Kelly Towles' second solo show, "I Call Shotgun," with Adamson Gallery is currently on view. I attended the opening reception and saw the show before many people showed up. When I first walked in, I was disappointed. My first impression was, "Uh oh, Kelly just repeated his last show." Which at the highest possible level was true. Kelly painted up the walls and he did colorful, large-scale prints of his characters. The only things missing were the paintings on wood cross-sections. Or so it appeared.
I had to leave the show and come back at a later time to really see it. And when I did, I saw the work that Kelly had done. This show is a big step forward for the artist. The prints in this show, besides being impeccable quality per the Adamson standard, push Kelly's work conceptually. Instead of just depicting a character as he did in the last show, this time more thought seems to be given to composition and contextualization. Towles has photographed the urban landscape and used these images on which to digitally draw his characters. Using super crisp detail and saturated colors, the resulting images are at times hard to make sense of. What's real? Just how far did the artist take his intervention?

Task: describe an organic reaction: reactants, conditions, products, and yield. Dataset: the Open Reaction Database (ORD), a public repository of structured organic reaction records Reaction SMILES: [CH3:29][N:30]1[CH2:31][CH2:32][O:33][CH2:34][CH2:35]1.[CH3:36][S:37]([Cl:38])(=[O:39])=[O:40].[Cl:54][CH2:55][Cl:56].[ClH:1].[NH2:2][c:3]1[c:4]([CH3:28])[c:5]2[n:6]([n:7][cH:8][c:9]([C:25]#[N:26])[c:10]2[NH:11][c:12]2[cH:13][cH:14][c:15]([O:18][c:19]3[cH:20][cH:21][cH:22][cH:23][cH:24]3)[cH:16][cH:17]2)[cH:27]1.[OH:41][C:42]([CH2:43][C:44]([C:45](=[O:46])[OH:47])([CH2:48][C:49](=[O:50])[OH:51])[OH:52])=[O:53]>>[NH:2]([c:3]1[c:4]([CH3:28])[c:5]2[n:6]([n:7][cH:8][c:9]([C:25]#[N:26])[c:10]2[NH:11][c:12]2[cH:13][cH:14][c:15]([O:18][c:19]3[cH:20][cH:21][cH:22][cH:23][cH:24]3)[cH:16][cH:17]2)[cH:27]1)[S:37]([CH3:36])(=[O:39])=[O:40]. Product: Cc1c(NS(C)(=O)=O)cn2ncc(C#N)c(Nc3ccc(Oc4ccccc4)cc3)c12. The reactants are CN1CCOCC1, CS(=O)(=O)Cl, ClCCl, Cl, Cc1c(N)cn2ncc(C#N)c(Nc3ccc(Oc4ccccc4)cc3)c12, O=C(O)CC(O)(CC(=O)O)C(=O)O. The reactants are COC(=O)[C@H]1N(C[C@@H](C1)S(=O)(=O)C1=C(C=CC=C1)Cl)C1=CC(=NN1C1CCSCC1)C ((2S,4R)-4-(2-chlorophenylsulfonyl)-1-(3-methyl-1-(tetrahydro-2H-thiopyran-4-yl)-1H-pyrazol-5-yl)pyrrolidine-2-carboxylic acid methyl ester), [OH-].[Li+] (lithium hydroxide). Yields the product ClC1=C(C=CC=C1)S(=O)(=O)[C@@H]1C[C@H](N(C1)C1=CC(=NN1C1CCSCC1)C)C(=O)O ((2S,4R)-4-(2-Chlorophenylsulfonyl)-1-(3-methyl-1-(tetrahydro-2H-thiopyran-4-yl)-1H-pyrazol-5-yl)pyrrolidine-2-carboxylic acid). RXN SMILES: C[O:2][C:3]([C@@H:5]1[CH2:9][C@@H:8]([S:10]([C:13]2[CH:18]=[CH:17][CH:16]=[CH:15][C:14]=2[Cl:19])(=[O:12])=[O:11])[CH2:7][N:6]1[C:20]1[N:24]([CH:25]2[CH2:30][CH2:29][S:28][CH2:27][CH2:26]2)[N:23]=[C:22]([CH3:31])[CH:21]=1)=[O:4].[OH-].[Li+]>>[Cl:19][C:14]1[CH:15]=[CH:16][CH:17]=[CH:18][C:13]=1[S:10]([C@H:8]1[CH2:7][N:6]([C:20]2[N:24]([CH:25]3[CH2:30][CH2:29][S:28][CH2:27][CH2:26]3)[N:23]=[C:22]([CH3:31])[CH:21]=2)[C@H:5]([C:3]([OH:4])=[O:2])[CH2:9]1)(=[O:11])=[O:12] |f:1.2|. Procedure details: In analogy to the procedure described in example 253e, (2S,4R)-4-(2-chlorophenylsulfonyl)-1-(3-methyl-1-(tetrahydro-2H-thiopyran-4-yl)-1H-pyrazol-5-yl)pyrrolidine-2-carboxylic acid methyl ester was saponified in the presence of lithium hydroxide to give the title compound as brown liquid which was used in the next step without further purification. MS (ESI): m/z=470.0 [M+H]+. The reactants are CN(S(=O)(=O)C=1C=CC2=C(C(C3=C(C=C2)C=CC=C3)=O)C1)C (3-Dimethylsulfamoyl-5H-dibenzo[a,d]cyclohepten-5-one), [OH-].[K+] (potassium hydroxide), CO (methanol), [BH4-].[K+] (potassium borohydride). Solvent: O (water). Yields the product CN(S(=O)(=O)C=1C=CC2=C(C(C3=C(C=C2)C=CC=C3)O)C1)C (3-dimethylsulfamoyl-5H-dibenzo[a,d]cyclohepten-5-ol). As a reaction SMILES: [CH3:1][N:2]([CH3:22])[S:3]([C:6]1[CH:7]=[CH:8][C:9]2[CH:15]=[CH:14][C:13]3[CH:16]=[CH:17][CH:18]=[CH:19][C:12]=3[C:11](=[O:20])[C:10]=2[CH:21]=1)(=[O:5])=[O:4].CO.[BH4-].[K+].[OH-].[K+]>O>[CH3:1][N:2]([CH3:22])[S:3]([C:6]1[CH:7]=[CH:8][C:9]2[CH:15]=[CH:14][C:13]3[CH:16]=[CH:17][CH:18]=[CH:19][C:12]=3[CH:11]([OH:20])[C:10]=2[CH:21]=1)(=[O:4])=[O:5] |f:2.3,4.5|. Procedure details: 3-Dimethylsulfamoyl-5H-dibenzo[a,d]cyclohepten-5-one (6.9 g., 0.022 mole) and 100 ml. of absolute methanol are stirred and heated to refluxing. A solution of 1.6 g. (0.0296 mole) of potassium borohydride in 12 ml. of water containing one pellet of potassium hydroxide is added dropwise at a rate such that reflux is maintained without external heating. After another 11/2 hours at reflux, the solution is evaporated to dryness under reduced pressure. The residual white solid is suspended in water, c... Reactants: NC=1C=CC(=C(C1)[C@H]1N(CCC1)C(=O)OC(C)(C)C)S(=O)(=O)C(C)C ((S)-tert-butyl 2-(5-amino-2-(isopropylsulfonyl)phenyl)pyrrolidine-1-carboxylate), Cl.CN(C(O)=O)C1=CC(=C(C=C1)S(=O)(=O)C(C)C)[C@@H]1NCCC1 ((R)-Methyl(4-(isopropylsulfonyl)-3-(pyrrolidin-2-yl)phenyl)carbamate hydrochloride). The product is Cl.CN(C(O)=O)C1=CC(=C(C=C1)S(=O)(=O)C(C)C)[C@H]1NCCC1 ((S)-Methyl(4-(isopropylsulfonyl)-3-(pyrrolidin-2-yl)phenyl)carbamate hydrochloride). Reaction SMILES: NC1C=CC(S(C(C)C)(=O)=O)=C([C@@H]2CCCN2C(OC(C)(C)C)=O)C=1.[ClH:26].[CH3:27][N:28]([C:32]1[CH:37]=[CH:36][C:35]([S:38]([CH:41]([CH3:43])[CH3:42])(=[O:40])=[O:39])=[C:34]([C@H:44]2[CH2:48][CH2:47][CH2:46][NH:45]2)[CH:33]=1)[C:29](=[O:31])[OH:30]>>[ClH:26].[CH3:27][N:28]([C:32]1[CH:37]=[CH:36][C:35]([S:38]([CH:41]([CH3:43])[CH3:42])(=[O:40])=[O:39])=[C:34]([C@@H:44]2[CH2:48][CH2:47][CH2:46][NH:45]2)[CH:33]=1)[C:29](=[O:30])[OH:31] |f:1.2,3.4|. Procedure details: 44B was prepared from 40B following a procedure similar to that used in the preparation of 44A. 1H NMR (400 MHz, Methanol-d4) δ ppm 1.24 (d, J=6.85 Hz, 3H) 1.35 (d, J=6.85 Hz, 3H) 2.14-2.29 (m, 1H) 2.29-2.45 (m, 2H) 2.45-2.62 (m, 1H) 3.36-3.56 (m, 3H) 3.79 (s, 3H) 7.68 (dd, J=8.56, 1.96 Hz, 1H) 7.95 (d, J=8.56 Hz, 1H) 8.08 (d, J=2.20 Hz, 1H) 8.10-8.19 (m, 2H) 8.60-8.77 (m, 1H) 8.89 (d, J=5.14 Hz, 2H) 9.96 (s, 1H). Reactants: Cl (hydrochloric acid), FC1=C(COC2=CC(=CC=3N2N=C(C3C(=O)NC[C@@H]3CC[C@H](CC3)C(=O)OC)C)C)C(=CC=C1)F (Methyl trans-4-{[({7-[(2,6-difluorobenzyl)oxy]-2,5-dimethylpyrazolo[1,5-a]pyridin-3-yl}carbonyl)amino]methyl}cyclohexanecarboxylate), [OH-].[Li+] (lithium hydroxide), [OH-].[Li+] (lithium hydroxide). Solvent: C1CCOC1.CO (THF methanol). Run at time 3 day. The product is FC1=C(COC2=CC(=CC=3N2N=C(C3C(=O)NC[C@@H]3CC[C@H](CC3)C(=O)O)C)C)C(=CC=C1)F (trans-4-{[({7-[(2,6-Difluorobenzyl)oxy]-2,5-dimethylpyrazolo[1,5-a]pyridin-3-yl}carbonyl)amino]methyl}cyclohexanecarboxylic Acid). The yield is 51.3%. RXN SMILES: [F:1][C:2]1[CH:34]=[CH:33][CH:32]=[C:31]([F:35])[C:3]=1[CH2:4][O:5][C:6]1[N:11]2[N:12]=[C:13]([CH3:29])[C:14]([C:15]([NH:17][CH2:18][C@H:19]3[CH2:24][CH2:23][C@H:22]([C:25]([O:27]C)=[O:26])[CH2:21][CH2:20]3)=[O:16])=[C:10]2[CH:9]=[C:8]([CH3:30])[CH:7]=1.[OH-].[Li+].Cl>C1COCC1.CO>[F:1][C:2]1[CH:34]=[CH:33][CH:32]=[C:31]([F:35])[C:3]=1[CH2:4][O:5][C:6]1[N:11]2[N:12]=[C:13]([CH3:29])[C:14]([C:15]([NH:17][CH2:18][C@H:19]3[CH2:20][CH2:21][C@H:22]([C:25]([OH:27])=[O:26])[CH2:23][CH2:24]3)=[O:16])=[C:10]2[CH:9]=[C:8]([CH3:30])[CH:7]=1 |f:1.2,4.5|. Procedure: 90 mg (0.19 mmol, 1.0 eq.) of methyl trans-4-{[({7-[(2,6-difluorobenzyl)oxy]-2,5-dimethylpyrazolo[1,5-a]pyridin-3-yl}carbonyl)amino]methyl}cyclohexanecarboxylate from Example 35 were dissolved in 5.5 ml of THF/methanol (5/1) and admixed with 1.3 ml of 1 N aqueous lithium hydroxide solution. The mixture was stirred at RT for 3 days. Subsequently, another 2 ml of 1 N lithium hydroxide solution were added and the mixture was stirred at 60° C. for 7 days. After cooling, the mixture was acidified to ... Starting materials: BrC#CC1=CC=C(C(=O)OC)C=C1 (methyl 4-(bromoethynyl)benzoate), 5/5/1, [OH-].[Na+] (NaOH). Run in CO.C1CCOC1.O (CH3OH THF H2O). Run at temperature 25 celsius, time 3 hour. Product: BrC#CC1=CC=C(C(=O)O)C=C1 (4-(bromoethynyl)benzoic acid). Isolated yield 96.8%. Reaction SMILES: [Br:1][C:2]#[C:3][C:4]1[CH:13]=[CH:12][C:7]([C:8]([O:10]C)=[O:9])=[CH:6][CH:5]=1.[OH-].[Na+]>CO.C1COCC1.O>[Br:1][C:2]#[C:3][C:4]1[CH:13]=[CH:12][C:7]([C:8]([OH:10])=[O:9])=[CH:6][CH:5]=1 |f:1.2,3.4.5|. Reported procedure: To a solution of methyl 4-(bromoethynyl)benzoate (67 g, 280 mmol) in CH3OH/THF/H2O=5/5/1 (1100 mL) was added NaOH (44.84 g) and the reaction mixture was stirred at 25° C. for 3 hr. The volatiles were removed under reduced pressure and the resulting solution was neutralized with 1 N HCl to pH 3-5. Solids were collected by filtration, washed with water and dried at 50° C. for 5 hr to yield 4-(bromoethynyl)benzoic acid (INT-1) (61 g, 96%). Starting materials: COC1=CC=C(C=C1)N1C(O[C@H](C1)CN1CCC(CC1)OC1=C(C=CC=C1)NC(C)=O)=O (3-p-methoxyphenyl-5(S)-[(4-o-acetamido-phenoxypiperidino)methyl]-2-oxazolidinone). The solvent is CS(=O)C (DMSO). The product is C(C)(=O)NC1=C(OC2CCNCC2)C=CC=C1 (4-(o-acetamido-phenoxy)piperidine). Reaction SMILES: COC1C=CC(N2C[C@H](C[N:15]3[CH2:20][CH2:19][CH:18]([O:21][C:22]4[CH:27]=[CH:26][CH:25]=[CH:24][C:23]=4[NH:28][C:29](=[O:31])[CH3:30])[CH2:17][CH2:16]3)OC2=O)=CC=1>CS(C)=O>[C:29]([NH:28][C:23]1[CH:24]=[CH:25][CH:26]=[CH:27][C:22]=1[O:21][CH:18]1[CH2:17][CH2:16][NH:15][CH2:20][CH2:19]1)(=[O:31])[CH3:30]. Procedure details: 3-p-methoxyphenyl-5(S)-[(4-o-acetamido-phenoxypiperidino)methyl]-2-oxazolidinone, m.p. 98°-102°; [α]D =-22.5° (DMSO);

After seeing the show three times now, I appreciate the work Kelly has done. He seems to have taken a sophisticated step forward. The imagery, while still graffiti inspired, is more complex. The work is simply better.
When Kelly's first solo with Adamson was basically universally praised, many people asked how he would handle his second showing. Would he suffer a sophomore slump? While this show is somewhat similar to his last, perhaps less grand, it's smarter. In my opinion, he met the challenge of his second show with gusto and a strong showing is the result.